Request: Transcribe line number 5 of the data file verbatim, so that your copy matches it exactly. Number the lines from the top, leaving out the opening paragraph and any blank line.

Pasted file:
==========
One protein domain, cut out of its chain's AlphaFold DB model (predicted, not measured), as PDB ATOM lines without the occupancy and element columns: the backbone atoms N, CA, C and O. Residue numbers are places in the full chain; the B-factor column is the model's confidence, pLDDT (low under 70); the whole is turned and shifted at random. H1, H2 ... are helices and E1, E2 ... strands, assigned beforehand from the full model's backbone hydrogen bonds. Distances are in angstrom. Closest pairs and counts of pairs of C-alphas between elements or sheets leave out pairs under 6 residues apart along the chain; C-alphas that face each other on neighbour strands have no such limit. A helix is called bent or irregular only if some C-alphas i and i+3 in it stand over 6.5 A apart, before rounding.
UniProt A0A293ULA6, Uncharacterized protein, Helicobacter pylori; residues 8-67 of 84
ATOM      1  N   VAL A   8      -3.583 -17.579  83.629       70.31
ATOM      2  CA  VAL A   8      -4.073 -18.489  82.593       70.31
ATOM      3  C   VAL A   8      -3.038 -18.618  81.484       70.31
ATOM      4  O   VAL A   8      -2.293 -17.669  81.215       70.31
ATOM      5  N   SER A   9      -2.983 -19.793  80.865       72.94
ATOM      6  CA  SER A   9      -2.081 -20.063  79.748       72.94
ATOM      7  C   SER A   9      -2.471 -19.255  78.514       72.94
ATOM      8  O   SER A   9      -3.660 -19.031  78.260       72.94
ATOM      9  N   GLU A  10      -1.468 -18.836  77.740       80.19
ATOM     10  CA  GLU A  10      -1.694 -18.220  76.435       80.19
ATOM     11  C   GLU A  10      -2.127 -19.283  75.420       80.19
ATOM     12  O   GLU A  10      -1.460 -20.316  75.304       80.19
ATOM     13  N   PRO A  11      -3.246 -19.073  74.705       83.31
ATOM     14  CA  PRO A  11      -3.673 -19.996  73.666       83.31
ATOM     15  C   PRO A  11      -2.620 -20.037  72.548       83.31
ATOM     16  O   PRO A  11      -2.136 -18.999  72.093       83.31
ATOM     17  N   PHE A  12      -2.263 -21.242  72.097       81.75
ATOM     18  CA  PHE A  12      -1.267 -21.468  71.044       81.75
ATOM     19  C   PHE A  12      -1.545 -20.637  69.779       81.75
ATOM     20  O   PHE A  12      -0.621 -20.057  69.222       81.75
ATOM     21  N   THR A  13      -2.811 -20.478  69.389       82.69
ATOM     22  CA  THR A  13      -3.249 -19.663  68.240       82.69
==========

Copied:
ATOM      4  O   VAL A   8      -2.293 -17.669  81.215       70.31